I have another point on Breathing Space. As set out during the passage of the Act by the Economic Secretary to the Treasury, the Government will be laying regulations by the end of this year. We are working well with the Treasury.

I want to add something on what was referenced by my noble friend Lady Neville-Rolfe and the most reverend Primate the Archbishop of York, who spoke so passionately about debt. I could not agree more with him on every point he raised. One great thing we are doing with pensions, for example, is auto-enrolment, which I am proud to say is making a huge difference in raising people’s awareness and their understanding of pensions. Over 10 million people have enrolled since 2015, which of course includes a lot of young people, so we are really pleased with that progress. It is helping people to understand the importance of saving for the longer term and there has been such a positive response.

Another very important point raised by my noble friend Lady Neville-Rolfe, the noble Baroness, Lady Janke, and the most reverend Primate the Archbishop of York was about education. I particularly remember that we debated this at great length during the passage of the Bill and it is so important. MAPS is committed to improving the level of financial capability for all. It will be working on its national strategy to improve financial education for children and young people. MAPS is in the process of consulting on the development of a national strategy in this regard. I am really pleased to report that because, as some of us—certainly myself—might say, if only I had better understood the issues in relation to pensions when I was younger, I might be in a better place in that regard now.

Before my noble friend moves on, would it be possible to look again at what is in the national curriculum that helps on finance, debt, pensions and the associated things that we are talking about? It is great news that the new body will be looking at a strategy but she knows that I am an impatient person. It would be good to know what is in the national curriculum and what might very easily be added, since it seems to me that a lot of these issues lend themselves very naturally to the mathematics curriculum.

I thank my noble friend for her point, which is so well made. One reason I am so pleased to have this debate is that it helps, in a sense, to put more pressure on those taking this forward to look a little harder and further at what more we can do to develop financial capability. Yes, as raised by the noble Baroness, Lady Janke, there is always an issue with regard to squeezing this into the curriculum but of course this makes absolute sense, as many noble Lords said during the passage of the Bill. Many thanks to my noble friend for pushing that point a little further. We need to ensure that we can start the process of education by informing people, when they are as young as possible, about planning for their future; that is, in terms of pensions but also in managing their money. Great work is done by charities, but I am sure it will also be done by MAPS.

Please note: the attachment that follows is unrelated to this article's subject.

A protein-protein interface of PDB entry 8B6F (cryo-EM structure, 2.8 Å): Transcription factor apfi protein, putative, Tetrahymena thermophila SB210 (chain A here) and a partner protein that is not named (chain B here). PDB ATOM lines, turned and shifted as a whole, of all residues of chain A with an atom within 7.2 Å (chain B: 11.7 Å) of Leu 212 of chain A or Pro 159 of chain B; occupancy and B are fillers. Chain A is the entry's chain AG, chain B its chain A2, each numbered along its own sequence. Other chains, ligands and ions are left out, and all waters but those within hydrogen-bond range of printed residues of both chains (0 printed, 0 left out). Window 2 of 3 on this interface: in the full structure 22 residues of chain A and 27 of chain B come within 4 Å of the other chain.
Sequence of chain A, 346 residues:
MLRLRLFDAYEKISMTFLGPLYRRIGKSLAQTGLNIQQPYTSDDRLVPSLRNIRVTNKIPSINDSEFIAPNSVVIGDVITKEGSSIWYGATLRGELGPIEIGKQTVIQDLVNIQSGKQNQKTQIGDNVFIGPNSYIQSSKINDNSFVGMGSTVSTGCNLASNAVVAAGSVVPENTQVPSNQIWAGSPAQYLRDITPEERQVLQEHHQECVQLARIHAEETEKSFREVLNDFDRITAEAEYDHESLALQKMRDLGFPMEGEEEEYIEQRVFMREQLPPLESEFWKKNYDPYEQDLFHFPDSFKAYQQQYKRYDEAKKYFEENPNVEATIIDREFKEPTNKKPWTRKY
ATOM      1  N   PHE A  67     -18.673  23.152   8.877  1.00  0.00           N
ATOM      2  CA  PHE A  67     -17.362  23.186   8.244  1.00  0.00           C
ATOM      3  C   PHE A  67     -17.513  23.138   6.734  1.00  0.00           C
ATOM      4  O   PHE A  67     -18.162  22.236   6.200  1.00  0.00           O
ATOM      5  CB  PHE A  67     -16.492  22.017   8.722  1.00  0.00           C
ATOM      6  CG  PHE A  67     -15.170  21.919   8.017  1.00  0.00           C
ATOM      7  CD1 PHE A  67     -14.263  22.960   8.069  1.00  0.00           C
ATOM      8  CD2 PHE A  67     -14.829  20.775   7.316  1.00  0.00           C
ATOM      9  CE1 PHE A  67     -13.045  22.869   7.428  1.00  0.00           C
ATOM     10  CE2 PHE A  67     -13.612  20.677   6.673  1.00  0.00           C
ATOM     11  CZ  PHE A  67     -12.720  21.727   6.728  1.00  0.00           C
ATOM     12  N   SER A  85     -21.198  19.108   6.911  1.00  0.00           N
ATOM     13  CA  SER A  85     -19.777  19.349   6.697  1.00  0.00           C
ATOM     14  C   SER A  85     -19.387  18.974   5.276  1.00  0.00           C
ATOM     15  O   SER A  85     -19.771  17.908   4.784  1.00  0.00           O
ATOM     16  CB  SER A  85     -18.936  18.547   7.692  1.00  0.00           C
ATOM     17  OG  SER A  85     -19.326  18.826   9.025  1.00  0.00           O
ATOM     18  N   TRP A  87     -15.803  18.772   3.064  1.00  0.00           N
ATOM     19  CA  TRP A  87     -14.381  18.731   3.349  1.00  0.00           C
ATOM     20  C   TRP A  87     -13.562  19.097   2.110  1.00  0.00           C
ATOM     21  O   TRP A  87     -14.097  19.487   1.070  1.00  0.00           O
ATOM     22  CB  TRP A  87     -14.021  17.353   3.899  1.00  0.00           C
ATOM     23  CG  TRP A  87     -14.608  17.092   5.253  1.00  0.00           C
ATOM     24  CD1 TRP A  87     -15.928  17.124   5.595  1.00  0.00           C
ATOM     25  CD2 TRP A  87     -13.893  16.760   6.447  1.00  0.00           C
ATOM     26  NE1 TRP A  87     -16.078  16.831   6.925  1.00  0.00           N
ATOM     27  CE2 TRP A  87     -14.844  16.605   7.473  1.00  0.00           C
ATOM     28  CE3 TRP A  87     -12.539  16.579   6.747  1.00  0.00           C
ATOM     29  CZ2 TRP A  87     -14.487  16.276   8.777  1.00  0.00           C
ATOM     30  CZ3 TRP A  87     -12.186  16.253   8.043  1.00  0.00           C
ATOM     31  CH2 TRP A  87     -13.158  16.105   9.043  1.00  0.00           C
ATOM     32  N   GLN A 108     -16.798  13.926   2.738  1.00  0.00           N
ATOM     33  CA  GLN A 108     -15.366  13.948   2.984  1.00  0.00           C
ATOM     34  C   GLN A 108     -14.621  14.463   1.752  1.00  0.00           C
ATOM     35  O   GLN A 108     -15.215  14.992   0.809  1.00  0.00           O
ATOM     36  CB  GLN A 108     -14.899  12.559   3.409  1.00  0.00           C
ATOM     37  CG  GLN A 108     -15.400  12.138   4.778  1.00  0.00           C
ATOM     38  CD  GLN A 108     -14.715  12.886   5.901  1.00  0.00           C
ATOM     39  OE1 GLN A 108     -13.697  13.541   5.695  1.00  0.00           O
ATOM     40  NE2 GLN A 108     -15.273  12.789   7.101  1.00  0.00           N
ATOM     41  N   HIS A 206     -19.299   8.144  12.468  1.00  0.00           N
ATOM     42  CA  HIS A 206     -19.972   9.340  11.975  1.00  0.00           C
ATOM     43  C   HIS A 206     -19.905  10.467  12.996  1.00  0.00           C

The most reverend Primate the Archbishop of York made an important point about exploitative lenders. While this is a matter for the Treasury, I can say that MAPS has ambitious plans to help people make informed decisions about their money—an app has been suggested. We are looking for ways to include this in the issues to do with Breathing Space. As I said, the Government will take forward plans on this in due course.

I am very aware of the time but I will say quickly that MAPS is due to publish the national strategy in the autumn, alongside its corporate plan. I also want to say something quickly on pension scams, which have devastating consequences such as the loss of an entire pension fund. That can leave victims without the means to fund their retirement. The Government are committed to implementing a ban on pensions cold-calling and created the powers to do this through the FGC Act. I am delighted to say that the ban came into effect in January 2019, making it more difficult for scammers to initiate pension fraud. Although the ban will have a significant impact on tackling scams, the Government do not consider it as a job done and we will continue our efforts to understand, and take action to prevent, pension fraud.

I think I have covered almost everything. There may be one or two other points that I have not included but I thank noble Lords for their contributions to this debate. It has been important and I feel proud to stand here to talk about the progress being made. I thank again the noble Lord, Lord Stevenson, for giving me that opportunity. We are in a good place with setting up the right bodies and organisations to tackle some of these really important issues, which are close to all our hearts. I would like an opportunity in the not-too-distant future to tell noble Lords more.

I know that the Minister will not want to go into areas covered by other departments, but will she at least commit to take seriously the question of the curriculum? Governments of all parties in the past have done many good things—a noble Lord formerly in education was here at one point. It is important that this should be part of the curriculum and not purely a vague idea of education, because that can go nowhere. Is the Minister giving a commitment that she will talk to those in education who would like to look afresh at the curriculum and that this, like many other important things, could be included in it?